Monitoring External and Internal Loads of Brazilian Soccer Referees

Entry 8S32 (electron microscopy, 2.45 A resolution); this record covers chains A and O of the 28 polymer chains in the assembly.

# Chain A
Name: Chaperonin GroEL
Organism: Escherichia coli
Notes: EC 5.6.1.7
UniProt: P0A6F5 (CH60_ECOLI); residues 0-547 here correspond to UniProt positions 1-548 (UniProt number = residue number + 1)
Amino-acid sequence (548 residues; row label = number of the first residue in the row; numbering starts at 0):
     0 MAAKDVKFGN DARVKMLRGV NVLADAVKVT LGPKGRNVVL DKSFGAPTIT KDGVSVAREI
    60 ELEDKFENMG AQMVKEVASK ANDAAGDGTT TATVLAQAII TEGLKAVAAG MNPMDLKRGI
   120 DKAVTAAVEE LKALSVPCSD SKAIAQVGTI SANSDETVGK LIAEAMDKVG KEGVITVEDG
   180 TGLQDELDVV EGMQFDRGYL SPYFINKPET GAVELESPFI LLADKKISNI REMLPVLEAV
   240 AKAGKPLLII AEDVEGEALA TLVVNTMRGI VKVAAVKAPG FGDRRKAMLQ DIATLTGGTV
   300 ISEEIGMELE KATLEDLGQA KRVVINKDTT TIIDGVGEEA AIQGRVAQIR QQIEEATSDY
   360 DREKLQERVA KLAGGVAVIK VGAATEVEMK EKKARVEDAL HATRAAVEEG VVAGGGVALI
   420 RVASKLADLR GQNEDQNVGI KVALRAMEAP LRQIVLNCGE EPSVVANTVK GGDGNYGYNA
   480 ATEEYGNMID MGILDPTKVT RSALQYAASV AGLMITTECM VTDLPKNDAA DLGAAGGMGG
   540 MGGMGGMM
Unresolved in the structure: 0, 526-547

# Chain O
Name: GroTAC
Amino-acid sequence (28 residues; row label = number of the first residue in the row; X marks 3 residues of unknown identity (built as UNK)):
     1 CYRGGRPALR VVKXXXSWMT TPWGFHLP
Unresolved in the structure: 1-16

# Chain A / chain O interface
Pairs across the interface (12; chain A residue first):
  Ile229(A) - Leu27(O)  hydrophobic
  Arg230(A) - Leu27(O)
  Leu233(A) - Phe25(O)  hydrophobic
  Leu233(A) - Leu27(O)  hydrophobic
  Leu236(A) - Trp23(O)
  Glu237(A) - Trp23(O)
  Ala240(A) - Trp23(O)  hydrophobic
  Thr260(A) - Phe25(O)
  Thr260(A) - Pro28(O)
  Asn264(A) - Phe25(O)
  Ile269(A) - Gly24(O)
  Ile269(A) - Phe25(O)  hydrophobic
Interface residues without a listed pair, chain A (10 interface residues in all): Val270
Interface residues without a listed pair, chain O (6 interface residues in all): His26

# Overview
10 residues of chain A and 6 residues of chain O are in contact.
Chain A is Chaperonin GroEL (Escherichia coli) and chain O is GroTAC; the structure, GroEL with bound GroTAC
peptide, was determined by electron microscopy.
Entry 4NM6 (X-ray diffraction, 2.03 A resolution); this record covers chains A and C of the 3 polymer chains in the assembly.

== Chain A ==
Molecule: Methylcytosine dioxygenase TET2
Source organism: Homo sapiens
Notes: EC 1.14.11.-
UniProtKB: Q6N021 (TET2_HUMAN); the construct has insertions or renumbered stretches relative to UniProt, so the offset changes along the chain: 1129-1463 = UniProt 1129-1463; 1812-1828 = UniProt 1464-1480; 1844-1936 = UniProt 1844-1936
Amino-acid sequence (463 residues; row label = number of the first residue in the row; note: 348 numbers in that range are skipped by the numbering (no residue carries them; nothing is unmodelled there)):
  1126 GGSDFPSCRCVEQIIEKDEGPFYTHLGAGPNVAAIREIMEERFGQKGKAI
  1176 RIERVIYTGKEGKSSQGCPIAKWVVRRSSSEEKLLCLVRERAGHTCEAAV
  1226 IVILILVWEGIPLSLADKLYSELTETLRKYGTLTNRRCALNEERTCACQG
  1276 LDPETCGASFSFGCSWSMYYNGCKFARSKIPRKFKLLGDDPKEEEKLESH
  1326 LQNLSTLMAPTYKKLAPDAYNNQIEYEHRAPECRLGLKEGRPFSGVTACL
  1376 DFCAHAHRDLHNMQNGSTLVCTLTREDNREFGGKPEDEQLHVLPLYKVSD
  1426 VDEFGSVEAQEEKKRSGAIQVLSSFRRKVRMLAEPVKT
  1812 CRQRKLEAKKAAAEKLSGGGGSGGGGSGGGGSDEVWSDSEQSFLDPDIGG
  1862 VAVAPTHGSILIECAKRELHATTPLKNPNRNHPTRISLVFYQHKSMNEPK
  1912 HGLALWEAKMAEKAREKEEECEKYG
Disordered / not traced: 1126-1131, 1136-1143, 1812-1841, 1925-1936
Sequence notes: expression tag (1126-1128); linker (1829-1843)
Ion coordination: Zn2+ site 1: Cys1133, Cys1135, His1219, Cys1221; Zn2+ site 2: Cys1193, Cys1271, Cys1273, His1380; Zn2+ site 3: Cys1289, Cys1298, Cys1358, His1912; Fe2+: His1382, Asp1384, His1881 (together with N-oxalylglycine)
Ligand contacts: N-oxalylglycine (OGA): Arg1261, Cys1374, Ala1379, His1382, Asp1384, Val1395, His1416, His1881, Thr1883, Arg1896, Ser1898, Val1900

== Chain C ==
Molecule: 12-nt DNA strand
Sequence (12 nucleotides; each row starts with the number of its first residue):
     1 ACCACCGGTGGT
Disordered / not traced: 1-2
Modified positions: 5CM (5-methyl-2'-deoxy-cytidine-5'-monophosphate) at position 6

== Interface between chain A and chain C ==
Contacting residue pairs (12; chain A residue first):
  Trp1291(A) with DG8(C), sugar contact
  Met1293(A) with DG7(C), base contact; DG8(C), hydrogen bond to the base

©Journal of Sports Science and Medicine (2013) 12, 559-564 http://www.jssm.org Research article Monitoring External and Internal Loads of Brazilian Soccer Referees during Official Matches Eduardo C. Costa 1, Caio M. A. Vieira 1, Alexandre Moreira 2, Carlos Ugrinowitsch 2, Carlo Castagna 3 and Marcelo S. Aoki 4 1 Departament of Physical Education, Federal University of Rio Grande do Norte, Brazil; 2 School of Physical Education and Sport, University of São Paulo, Brazil; 3 Football Training and Biomechanics Laboratory, Italian Football Federation (FIGC), Technical Department, Coverciano (Florence), Italy; 4 School of Arts, Sciences and Humanities, University of São Paulo, Brazil. Abstract This study aimed to assess the external and internal loads of Brazilian soccer referees during official matches. A total of 11 field referees (aged 36.2 ± 7.5 years) were monitored during 35 matches. The external (distance covered, mean and maximal speed) and internal load parameters (session ratings of perceived exertion [RPE] training load [TL], Edwards’ TL, and time spent in different heart rate [HR] zones) were assessed in 3-4 matches per referee. External load parameters were measured using a wrist Global Positioning System (GPS) receiver. No differences in distance covered (5.219 ± 205 vs. 5.230 ± 237 m) and maximal speed (19.3 ± 1.0 vs. 19.4 ± 1.4 km·h-1) were observed between the halves of the matches (p > 0.05). However, the mean speed was higher in the first half of the matches (6.6 ± 0.4 vs. 6.4 ± 0.3 km·h-1) (p < 0.05) than in the second half. The mean HR during the matches was ~89% of HRmax. In ~95% of the matches, the referees demonstrated a HR ≥ 80% of HRmax. Nonetheless, the time spent at 90-100% of HRmax was higher in the first half (59.9 vs. 52.3%) (p < 0.05). Significant correlations between session RPE TL and distance covered at 90-100% of HRmax (r = 0.62) and session RPE TL and maximal speed (r = 0.54) (p < 0.05) were noted. Furthermore, there was a positive correlation between session RPE TL and Edwards’ TL (r = 0.61) (p < 0.05). Brazilian soccer referees demonstrated high external and internal load demands during official matches. The portable GPS/HR monitors and session RPE method can provide relevant information regarding the magnitude of the physiological strain during official matches. Key words: Match activity, heart rate, session ratings of perceived exertion, training load, GPS receiver. Introduction Soccer is characterized as an intermittent sport in which energy production is heavily dependent upon aerobic metabolism (Reilly, 1997; Impellizzeri et al., 2004; 2005; Stølen et al., 2005). During an official match, elite-level field players run between 10 and 12 km at an average intensity that is close to the anaerobic threshold (80-90% of maximal heart rate). Players also perform several explosive activities such as sprinting, jumping, tackling, changes in direction, high-intensity running and sustained forceful contractions to maintain balance and control of the ball under the pressure of defensive players (Bangsbo et al., 2008; Krustrup et al., 2006; Stølen et al., 2005). The physical demand of elite soccer players also affects the activity of the referees (Castagna et al., 2007; Weston et al., 2012). Weston et al. (2007) were the first to demonstrate a correlation between match activity of elite soccer players and soccer referees. During a competitive match, an elite soccer referee covers 9-13 km at 85-90% of the maximal heart rate (HRmax) and 70-80% of the maximal oxygen uptake (VO2max) (Castagna et al., 2007; Weston et al., 2012). Like field players, referees cover a significant amount of the total distance at high-intensity (Castagna et al., 2007; Weston et al., 2011b; 2012). Thus, the physical training of referees should employ TL capable of inducing speciﬁc physiological adaptations. In this scenario, monitoring the external (e.g. distance covered, mean speed, quantity of low, moderate and high-intensity running) and internal loads (e.g., mean HR, time and distance spent in zones of HR, blood lactate concentration) during official matches is crucial to improve the accuracy of the training prescription and recovery. When assessing the physical demands (external loads) of soccer referees during official matches, previous studies have used different parameters such as total distance covered, distance covered at different intensities (i.e., low, medium, high, and sprinting), and distance covered using different movement patterns (e.g., backward and sideward) per match, in different soccer leagues (Castagna et al., 2007). Even though data regarding the external load are abundant, less attention has been devoted to determining the internal load during official matches, including markers as HR and ratings of perceived exertion (RPE) (Mallo et al., 2009; Weston et al., 2006; 2010). The assessment of the internal load requires the quantiﬁcation of the physiological strain imposed on the organism (Impellizzeri et al., 2005). Several methods have been proposed attempting to quantify the physiological strain. The HR and session RPE methods (Foster et al., 2001; Banister, 1991; Edwards, 1993; Lucia et al., 2003) have been successfully used for determining the internal load associated with soccer matches and training sessions (Impellizzeri et al., 2004). HR methods could be useful tools to determine the intensity range of referee’s endurance training. In addition, given that soccer involves numerous explosive bursts, including sprinting, turning, and changing pace (Stølen et al., 2005), the use of the RPE method seems to be adequate to measure internal load during official matches, due to its recognized ability to assess the physiological strain regardless of the type Received: 20 March 2013 / Accepted: 21 June 2013 / Published: 01 September 2013 560 and intensity of the exercise (Impellizzeri et al., 2004; 2005). Thus, monitoring internal TL using session RPE may allow adjusting the external TL to the physiological strain imposed to soccer referees during official matches. Therefore, the aim of the present study was to assess the external and internal loads of Brazilian soccer referees during professional official matches. The knowledge of the magnitude of external and internal TL assessed in official matches may be used to develop adequate training programs for soccer referees. Monitoring load in Brazilian referees GPS (see Figure 1). This protocol was based on a recent study designed to analyze the validity and reliability of GPS receivers, performed by two moderately-trained males in eight bouts of a standard circuit that consisted of six laps around a 128.5 m route involving changes of directions (Coutts and Duffield, 2010). After the validation study, all referees were trained to use the Garmin® Forerunner 405. The GPS was switched “on” and “off” before and after the first and second halves of each match, respectively. Methods Subjects Eleven Brazilian soccer referees (age 36.2 ± 7.5 years; refereeing experience 8.3 ± 5.1 years; body mass index 24.8 ± 1.9 kg·m-2; body fat 14.6 ± 5.6%) that officiated during the 2009-2010 season volunteered to participate in this study. Subjects were informed of the experimental risks and benefits, and signed an informed consent form prior to the investigation. The investigation was approved by an Institutional Review Board for use of human subjects. Design This observational study was designed to assess the external and internal loads of Brazilian field soccer referees during professional official matches. Acknowledging the specific demands of these professionals in an actual environment is crucial to provide relevant information to develop adequate and specific training strategies (Impellizzeri et al., 2004; 2005; Moreira et al., 2012). For this study, 11 field referees (all of them with at least three years of refereeing experience) were examined during 35 professional soccer matches of the Rio Grande do Norte state championship (i.e., northeast region of Brazil). It is noteworthy that none of the teams of this championship participates in the First Division of the National Soccer League in Brazil. The external and internal loads were assessed on three to four matches, for each referee. The total distance covered, and mean and maximal running speeds during the soccer matches were used as indices of the external load. The session RPE and the Edwards' methods were assumed as indices of the physiological strain (i.e. internal load) imposed on the referees during the matches. Methodology Total distance covered (km), distance covered at the highintensity HR zone (90-100% of HRmax), and mean and maximal running speeds (km·h-1) were assessed using a wrist GPS receiver with an HR monitor (Garmin® Forerunner 405, Olathe, USA) (Ardigò, 2010). Before the commencement of the study, the Garmin® Forerunner 405 was validated using a 100-meter route with changes in direction at different speeds – 5 km·h-1 (40 times) and 10 km·h-1 (40 times) – (Figure 1). Two professional athletes (1.82 ± 0.71 m, 79.6 ± 4.4 kg, VO2max = 55.5 ± 2.1 mL·kg1 ·min-1) participated in this preliminary validation study. The actual route distance was determined using a measuring tape to compare with the distance registered by the Figure 1. One hundred meter route with changes of directions. The session RPE internal TL was determined by multiplying the match duration (minutes) by the RPE assessed 30 min after the end of the second half of each soccer match (Foster et al., 2001). All referees were familiarized with the modified CR10-scale (Foster et al., 2001) before the beginning of the study. The Edwards’ TL was calculated for all matches (Edwards, 1993). The Edwards’ TL method (Edwards, 1993) estimates the internal load based on five HR zones, as follows: 50-60% of HRmax = 1; 61-70% of HRmax = 2; 71-80% of HRmax = 3; 81-90% of HRmax = 4; 91-100% of HRmax = 5) which scores are added. In the present study, the HRmax was obtained via measuring the maximal HR reached in the match (Helsen and Bultynck, 2004). Statistical analysis Referee data of all assessed matches were combined and averaged for statistical analysis purposes. All data showed normal distribution (Shapiro-Wilk test). Data are presented as means, standard deviation (SD), and coefficient of variation (CV). In the GPS validation preliminary study, a paired t-test was used to compare the actual distance with the distance registered by the GPS. The Bland and Altman (1986) plot was used to calculate the limits of agreement between the actual distance and the distance registered by the GPS. Changes in external and internal loads between the first and second halves of the matches were determined using paired t-tests. Pearson’s product- 561 Costa et al. Table 1. Results for the Garmin® Forerunner 405 validation study. n = 80 5 km·h-1 (n = 40) 104.0 (10.1) * 109.5 (8.4) * Distance (m) [9.7%] [7.7%] [CV] Limits of agreement -5.6% Lower limit (CI 95%) 1.2% Upper limit (CI 95%) 10 km·h-1 (n = 40) 98.5 (8.6) [8.7%] Mean difference 3.4% SD = standard deviation; CV = coefficient of variation; CI 95% = 95% confidence interval; * = significant difference in relation to the actual distance (100m). Data expressed in mean and (±SD). moment correlations were used to examine the relationship between session RPE TL, external load parameters (total distance covered, distance covered at 90-100% of HRmax, and maximal speed), and Edwards’ TL. The magnitude of these correlations was qualitatively assessed, according to Hopkins et al. (2009) as follows: trivial r < 0.1, small 0.1 < r < 0.3, moderate 0.3 < r < 0.5, large 0.5 < r < 0.7, very large 0.7 < r < 0.9, nearly perfect r > 0.9 and perfect r = 1. The signiﬁcance level was set at 5% (p < 0.05). = significant correlation; * = Large correlation according to Hopkins et al. 2009; ** = Nearly perfect correlation according to Hopkins et al. 2009. Results Discussion Data obtained for the Garmin® Forerunner 405 validation study are presented in Table 1. Results showed a small, but significant difference between the actual distance and the distance registered by the Garmin® Forerunner 405 (~4% of the actual distance). The external load imposed on the Brazilian referees during official matches and the differences between the first and second halves of the matches are presented in Table 2. The aim of the present study was to assess the external and internal loads in Brazilian soccer referees during professional official matches. The main results of this study were: a) the distance covered by Brazilian soccer referee was ~10.5 km; b) the mean speed and maximum speed were 6.5 and 19.3 km·h-1, respectively; c) during ~95% of the match, the Brazilian soccer referees sustained HR level ≥ 80% of HRmax; d) the time spent at high-intensity (90-100% of HRmax) was higher in the first half than in the second half; e) there was a positive correlation between session RPE TL and external load related parameters; and f) there was a positive correlation between objective (Edwards’ TL) and subjective (session RPE TL) methods of quantifying internal load. To date, there are no comprehensive data available regarding the physical demand imposed on soccer referees in South America official matches. Only one study, carried out in Brazil by Da Silva et al. (2008) assessed energy expenditure and physical activity during official matches. The aforementioned study was performed during the Paraná Championship (state level) and verified that the referees covered a distance of ~9 km per match, a lower distance than the reported herein (~10.5 km). The findings of the present study indicate lower covered distance than in main European soccer leagues (Castagna et al., 2004; Castagna and Abt, 2003; Weston et al., 2010; 2011a; 2011b) but similar distance to those achieved in international top-class tournament (Bárbero-Álvarez et al., 2012; Mallo et al., 2009). More specifically, the Brazilian soccer referees covered a shorter distance than Italian referees (~11.5-13.0 km) (Castagna et al., 2004; Castagna and Abt, 2003), English referees (~11.3-12.2 km) (Weston et al. 2010; 2011a; 2011b), and referees that officiated in the UEFA Championship (~11 km) (Castagna et al., 2004). However, the distance covered by the referees of the present study was similar to the referees that officiated in the 2007 America’s Cup (~10.2 km) (Barbero-Álvarez et al., 2012) and 2005 FIFA Confederations Cup (~10.2 km) (Mallo et al., 2009), two Interna- Table 2. Physical demands on Brazilian soccer referees during official matches: 1st vs. 2nd halves of matches. Variables 1st half 2nd half 5 219 (205) 5 230 (237) Distance covered (m) 6.6 (.4) 6.4 (.3) * Mean speed (km·h-1) 19.3 (1.0) 19.4 (1.4) Maximum speed (km·h-1) * = significant difference between 1st and 2nd half. The data regarding to the internal load are exposed in Table 3. It is important to highlight that during ~95% of the match, the Brazilian soccer referees demonstrated a HR ≥ 80% of HRmax. Table 3. Mean and maximum HR (bmp), and time (min) spent in the HR zones during official matches. Data are means (±SD). Variables 1st half 2nd half 166 (7) 165 (8)* Mean HR 184 (7) 184 (8) Maximum HR .34 (.90) (.7%) .22 (.47) (.5%) HR zone 60-70% HR zone 70-80% 2.00 (2.22) (4.1%) 3.28 (3.93) (6.8%)* HR zone 80-90% 17.0 (9.0) (35.2%) 19.6 (8.3) (40.5%)* HR zone 90-100% 28.9 (10.4) (59.9%) 25.3 (10.5) (52.3%)* * = significant difference between 1st and 2nd half. Regarding to the correlation analysis between external and internal load parameters, the data are exposed in the Table 4. Additionally, a large correlation between the objective (Edwards’ TL) and subjective (Foster’s session RPE TL) methods to evaluate internal load was observed (r = 0.61; p < 0.05). Table 4. Correlation analysis between external and internal load parameters in Brazilian soccer referees during official matches. (Pearson’s product-moment). Session RPE TL Total distance covered (m) . . Distance covered at 90-100% HRmax (m) . Maximal speed (km·h-1) Edwards’ TL .38 .62 a,* . . .22 .94 a,** .54 a,* . .31 a 562 tional top-class tournaments. The results of the present study may be considered valid despite the verified difference between the actual distance and the distance registered by the Garmin® Forerunner 405 during the GPS validation. The observed difference was small (~4%) and cannot be viewed as a limitation or a threat to presented findings, but as a systematic error of the device. Recently, Ardigò (2010) showed that the GPS (Garmin® Forerunner 305) can be a good and inexpensive method to assess the external load imposed on soccer referees during official matches. Ardigò (2010) reported that soccer referees of the sixth and seventh divisions of the Italian Championship covered a total distance of 11394 ± 697 m, which are similar to those observed in other studies involving Italian soccer referees with video match analysis (Castagna et al., 2004; Castagna and Abt, 2003; Tessitore et al., 2007). However, Ardigò (2010) emphasized that, in order to achieve a deﬁnitive proof of method accuracy, the GPS method should be concurrently validated against the established gold standard (i.e., video match analysis). During all matches, in the present study, the mean HR was ~165 bpm (~89% of HRmax). This result is higher than that reported by Ardigò (2010) (82% of HRmax), Tessitore et al. (2007) (84% of HRmax), and Helsen et al. (2004) (85% of HRmax). This difference can be attributed, at least in part, to the methods used to define HRmax. As regards the time spent at high-intensity during the match, the referees analyzed demonstrated a decreased time spent at 90-100% of HRmax during the second half: ~60% vs. ~52% (-8%), respectively. This pattern is similar to that found by Ardigò (2010), where HR was > 85% of HRmax in 38% of the match, with ~20% decrease in the second half. Tessitore et al. (2007) also reported a HR > 85% of HRmax during ~60% of the first half and ~45% (-15%) of the second half. Additionally, Tessitore et al. (2007) reported a higher blood lactate concentration after the ﬁrst match half (1.5-11.7 mmol·L-1) and lower value observed at the end of the match (1.3-5.7 mmol·L-1). In the present study, it was also observed that the mean speed (km·h-1) was higher in the first half when compared to the second half (Table 2). These results indicate a signiﬁcant reduction in the match intensity during the second half. Therefore, the referees′ training programs should be designed to improve endurance capacity at high-intensity minimizing the performance decrement during the second half of the match. One possible explanation for the lack of correlation between the Edward’s TL and the external load parameters may be attributed to the non-steady-state nature of soccer. During intermittent activities, HR responds relatively slowly to abrupt changes in work rate and it may not accurately reﬂect changes in VO2 (Achten and Jeukendrup, 2003; Tumilty, 1993). Considering the intermittent nature of the high-intensity work during official soccer matches (Bangsbo, 1994a; 1994b; Reilly, 1997), the usefulness of HR-based methods for measuring internal load might be limited and their validity questioned (Impellizzeri et al., 2005). The present study seems to corroborate the above-mentioned aspects, as only session RPE method was able to determine the impact of external Monitoring load in Brazilian referees load on the internal load of soccer referees during official matches. The session RPE scores of the referees varied from 5.5 to 8.0 (i.e., “hard” to “very hard”). This data was very similar to those reported by Weston et al. (2006) with English referees during matches of the Football League (i.e. below the Premier League; 6.9 ± 0.8), but lower than reported by the same referees during the matches of the Premier League (7.8 ± 0.8). Additionally, the authors showed a significant moderate correlation between mean match HR and RPE score (r = 0.48) (Weston et al., 2006). These results indicate the validity of session RPE as a measure of global match intensity in soccer referees, and the tendency of higher magnitude of internal load as the level of the competition increases. In the present study, it was detected a similar correlation between session RPE and mean HR, but not statistically significant (r = 0.47; p = 0.14), possibly due the small sample size and number of matches analyzed. In a more recent study, Weston et al. (2010) showed a TL of 646 ± 140 AU of English referees that officiated in the Premier League, also very similar to the presented data (650 ± 89 AU). Weston et al. (2010) also evidenced that the “old” referees (43-48 years) showed higher session RPE values than the “intermediate” (37-42 years) and “young” (31-36 years) referees. Moreover, the older referees covered a lower total distance during the matches and performed a lower number of high-intensity activities than the intermediate and young ones. Session RPE is a valid method for quantifying internal load, as it represents the subject’s perception regarding the stress imposed on the organism during training sessions and competitions, which may include both physiological and psychological aspects. Thus, this method seems to be adequate to determinate the magnitude of internal load in a competitive environment (Weston et al., 2006; 2010; Foster et al., 2001) as several external conditions may affect the psychological perception of the environment, as shown in the present study. Moreover, the session RPE method is easy to use, quite reliable, low cost and consistent with objective physiological indices of the intensity of physical training (or official matches), even in intermittent sports (Alexiou and Coutts, 2008; Foster et al., 2001; Impellizzeri et al., 2004; 2005; Kelly and Coutts, 2007). Additionally, there was a large correlation between session RPE TL and Edwards’ TL (r = 0.61). Similarly, very large correlations were found by Impellizzeri et al. (2004) in male soccer players (r = 0.71) and by Alexiou and Coutts (2008) in female soccer athletes (r = 0.85) during training sessions and matches. Moreover, Weston et al. (2006) observed a significant moderate relationship between mean match HR and match RPE score (r = 0.48). Taken together, it is reasonable to conclude that HR and RPE measurements can provide relevant information about the magnitude of internal stress, and consequently, ensuring that appropriate loads are implemented during training sessions. It is important to acknowledge, as previously reported by Weston et al. (2011b), that the match demands of soccer referees are highly variable from match to Costa et al. match. Therefore, it is possible that, although session RPE and HR might be practical measures of overall internal load, these markers may not be sensitive enough to detect these fluctuations in external load performed. This is an important implication for referee training programs, warranting further research. Conclusion In summary, Brazilian soccer referees demonstrated high external and internal loads during official matches. The use of portable GPS/HR monitors may be an interesting tool for monitoring parameters related to internal (e.g. HR) and external loads (e.g. distance and speed) of soccer referees during official matches. However, it is important to mention that the portable GPS/HR monitors should be compared with the current established gold standard for definitive conclusions in relation to its validity. The HR data support the adoption of high-intensity intermittent training sessions by referees, which should aim for intensities above 80% of HRmax. In addition, based on presented results, the session RPE method seems to be a valuable marker of internal load imposed on soccer referees during official matches. Acknowledgments The authors would like to thank the FAPESP (Fundação de Amparo à Pesquisa do Estado de São Paulo; grant 2012/20309-3). The authors also wish to acknowledge all referees involved in this study for their committed participation. 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Key points • High external and internal loads were imposed on Brazilian soccer referees during official matches. • There was a high positive correlation between a subjective marker of internal load (session RPE) and parameters of external load (distance covered between 90-100% of HRmax and maximal speed). • There was a high positive correlation between session RPE method and Edwards’ method. • Session RPE seems to be a reliable marker of internal load. • The portable GPS/HR monitors and the session RPE method can provide relevant information regarding the magnitude of external and internal loads of soccer referees during official matches. AUTHORS BIOGRAPHY Eduardo Caldas COSTA Employment Assistant Professor at the Department of Physical Education, Federal University of Rio Grande do Norte, Brazil. Degree PhD Research interests Psychophysiological responses to physical exercise and training, methods for monitoring and quantifying training loads. E-mail: [email protected] Caio Max Augusto VIEIRA Employment Graduate student at the Department of Physical Education, Federal University of Rio Grande do Norte, Brazil. Degree Graduate Research interests Physical conditioning, training and coaching. E-mail: [email protected] Alexandre MOREIRA Employment Associate Professor at the Department of Sport, School of Physical Education and Sport, University of São Paulo, Brazil. Degree PhD Research interests Methods for planning, monitoring, and quantifying training; stress tolerance, hormonal and mucosal immune responses, and managing fatigue and recovery in sport athletes. E-mail: [email protected] Carlos UGRINOWITSCH Employment Associate Professor at the Department of Sport, School of Physical Education and Sport, University of São Paulo, Brazil. Degree PhD Research interests Neuromuscular adaptations to strength training, training periodization. E-mail: [email protected] Carlo CASTAGNA Employment Head of the Football Training and Biomechanics Laboratory of the Technical Department of the Italian Football Association (FIGC), Coverciano (Florence), Italy. Degree PhD Research interests Soccer field-testing and training optimization for elite and young soccer players and referees. E-mail: [email protected] Marcelo Saldanha AOKI Employment Associate Professor at the School of Arts, Sciences and Humanities, University of São Paulo, Brazil. Degree PhD Research interests Psycho-neuro-immune-endocrine responses to sports training. E-mail: [email protected] Eduardo Caldas Costa Department of Physical Education, Federal University of Rio Grande do Norte, Brazil.